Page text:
Sarbanes-Oxley: will it destroy the in-house role?

Senior in-house counsel from companies in the US, Japan and Europe predict a grim picture of conflicts of interest, loss of attorney-client privilege, a confusing regulatory environment and a lot of hard work for in-house teams in a post-Enron, post Sarbanes-Oxley world.

The counsel, at the International Bar Association's (IBA) International Corporate Counsel Conference held in Barcelona last week, struggled to find answers but agreed that questions over conflicts of interest have made the dual roles of general counsel and board member difficult and possibly untenable.

“Particularly in the US, we could be facing some very difficult times for general counsels,” said executive vice-president and general counsel of Mitsubishi International Corporation James Brumm.

The panel concluded that the plethora of codes around the world are necessary to restore faith in the capital markets, but that they completely change the role of general counsel.

Laws are changing to make executives criminally liable. William Lytton, the new post-scandal general counsel at Tyco International, said: “A lot of different lawyers are being hired to represent different interests in the company. Should the audit committee, the board and the compensation committee have its own lawyers? I think a CFO and a CEO should have their own lawyers. I think for outside counsel it's a good day.”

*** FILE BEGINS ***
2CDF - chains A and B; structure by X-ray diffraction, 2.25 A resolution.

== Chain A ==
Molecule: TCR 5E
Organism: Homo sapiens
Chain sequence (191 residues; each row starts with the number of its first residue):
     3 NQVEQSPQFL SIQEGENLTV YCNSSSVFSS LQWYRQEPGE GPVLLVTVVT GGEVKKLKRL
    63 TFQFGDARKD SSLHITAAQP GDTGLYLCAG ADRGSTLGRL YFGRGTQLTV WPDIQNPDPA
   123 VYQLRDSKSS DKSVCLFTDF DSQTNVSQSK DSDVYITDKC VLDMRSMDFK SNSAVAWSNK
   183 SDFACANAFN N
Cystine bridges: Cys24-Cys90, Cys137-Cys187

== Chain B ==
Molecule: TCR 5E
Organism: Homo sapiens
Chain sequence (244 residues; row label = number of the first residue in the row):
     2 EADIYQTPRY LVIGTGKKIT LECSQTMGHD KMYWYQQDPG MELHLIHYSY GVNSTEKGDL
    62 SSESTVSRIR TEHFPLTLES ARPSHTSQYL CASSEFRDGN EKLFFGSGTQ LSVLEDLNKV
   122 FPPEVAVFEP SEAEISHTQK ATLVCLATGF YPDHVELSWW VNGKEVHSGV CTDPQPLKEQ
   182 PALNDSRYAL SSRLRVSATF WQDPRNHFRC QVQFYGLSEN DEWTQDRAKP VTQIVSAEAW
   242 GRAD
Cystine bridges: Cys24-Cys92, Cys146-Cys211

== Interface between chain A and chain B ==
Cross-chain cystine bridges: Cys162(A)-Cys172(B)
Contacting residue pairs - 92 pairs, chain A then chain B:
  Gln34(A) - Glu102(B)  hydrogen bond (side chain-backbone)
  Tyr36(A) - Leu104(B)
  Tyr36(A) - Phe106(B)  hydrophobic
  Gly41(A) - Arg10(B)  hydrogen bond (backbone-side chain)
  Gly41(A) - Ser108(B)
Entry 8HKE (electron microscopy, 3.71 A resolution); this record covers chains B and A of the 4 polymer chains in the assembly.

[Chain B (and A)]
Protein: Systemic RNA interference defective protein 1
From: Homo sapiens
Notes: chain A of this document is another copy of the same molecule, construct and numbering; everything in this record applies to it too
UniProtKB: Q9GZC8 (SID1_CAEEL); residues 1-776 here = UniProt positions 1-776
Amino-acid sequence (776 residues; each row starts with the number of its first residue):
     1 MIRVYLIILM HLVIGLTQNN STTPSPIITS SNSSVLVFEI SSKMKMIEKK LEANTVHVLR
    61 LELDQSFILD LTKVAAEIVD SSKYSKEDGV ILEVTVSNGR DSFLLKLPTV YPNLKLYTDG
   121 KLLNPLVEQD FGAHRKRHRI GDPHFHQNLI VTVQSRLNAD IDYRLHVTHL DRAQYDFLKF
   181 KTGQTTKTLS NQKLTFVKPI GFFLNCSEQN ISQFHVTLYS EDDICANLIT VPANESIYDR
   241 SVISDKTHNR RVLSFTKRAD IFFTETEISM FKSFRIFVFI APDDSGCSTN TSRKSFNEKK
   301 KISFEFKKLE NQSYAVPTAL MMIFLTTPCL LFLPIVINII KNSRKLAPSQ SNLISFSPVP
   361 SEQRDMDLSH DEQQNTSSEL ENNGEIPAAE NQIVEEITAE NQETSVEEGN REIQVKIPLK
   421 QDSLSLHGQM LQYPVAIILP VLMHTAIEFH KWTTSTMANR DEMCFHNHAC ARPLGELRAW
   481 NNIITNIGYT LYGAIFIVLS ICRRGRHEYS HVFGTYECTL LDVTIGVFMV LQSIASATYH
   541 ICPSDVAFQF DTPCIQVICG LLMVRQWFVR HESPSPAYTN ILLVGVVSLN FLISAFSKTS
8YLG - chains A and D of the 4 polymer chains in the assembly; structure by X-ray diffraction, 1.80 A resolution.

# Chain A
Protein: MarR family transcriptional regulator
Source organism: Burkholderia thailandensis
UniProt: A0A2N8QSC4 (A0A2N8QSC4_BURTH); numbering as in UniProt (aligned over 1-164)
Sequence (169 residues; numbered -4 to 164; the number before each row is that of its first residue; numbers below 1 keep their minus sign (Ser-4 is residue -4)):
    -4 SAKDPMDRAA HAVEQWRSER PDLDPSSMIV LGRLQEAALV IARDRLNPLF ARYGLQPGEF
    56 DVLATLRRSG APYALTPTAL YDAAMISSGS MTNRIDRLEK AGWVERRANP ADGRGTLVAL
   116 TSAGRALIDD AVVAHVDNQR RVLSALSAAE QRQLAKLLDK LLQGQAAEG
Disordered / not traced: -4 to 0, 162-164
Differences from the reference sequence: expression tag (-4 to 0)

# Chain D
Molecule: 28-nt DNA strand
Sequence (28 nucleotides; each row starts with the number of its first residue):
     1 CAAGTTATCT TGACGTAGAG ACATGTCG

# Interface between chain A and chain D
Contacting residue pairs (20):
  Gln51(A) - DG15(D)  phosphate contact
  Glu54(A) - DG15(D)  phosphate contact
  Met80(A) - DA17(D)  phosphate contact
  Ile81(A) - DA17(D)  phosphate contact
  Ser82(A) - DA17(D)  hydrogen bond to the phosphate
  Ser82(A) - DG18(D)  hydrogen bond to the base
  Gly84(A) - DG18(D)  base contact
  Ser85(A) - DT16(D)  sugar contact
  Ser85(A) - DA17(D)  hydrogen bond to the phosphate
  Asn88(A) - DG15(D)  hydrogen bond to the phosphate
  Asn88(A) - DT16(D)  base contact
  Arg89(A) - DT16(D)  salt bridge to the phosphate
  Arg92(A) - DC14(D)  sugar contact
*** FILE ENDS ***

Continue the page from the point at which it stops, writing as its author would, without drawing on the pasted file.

For in-house counsel, a major issue will be when the board does not recognise a legal issue being presented to it. “What's my choice?” asked Brumm. “I think it may well be to resign.” Lytton concurred: “If a lawyer goes to the CEO or the board and says something it's about to do is illegal and they don't concur, then withdrawal from that representation should be the same as it would be if you were outside counsel.”

Which brought the discussion round to the potential of Sarbanes' noisy withdrawal rule, which recommends referring the matter to a superior authority without stating which one.

All on the panel questioned who in-house lawyers represent post-Enron: the corporation, management, employees or shareholders? Or a government regulator such as the SEC or the civil courts? This can lead to a number of internal conflicts of interest. “I'm a legal officer and I'm a director and I certainly think there can be a conflict of interest. Should a general counsel be a director or should the general counsel be independent?” asked Brumm.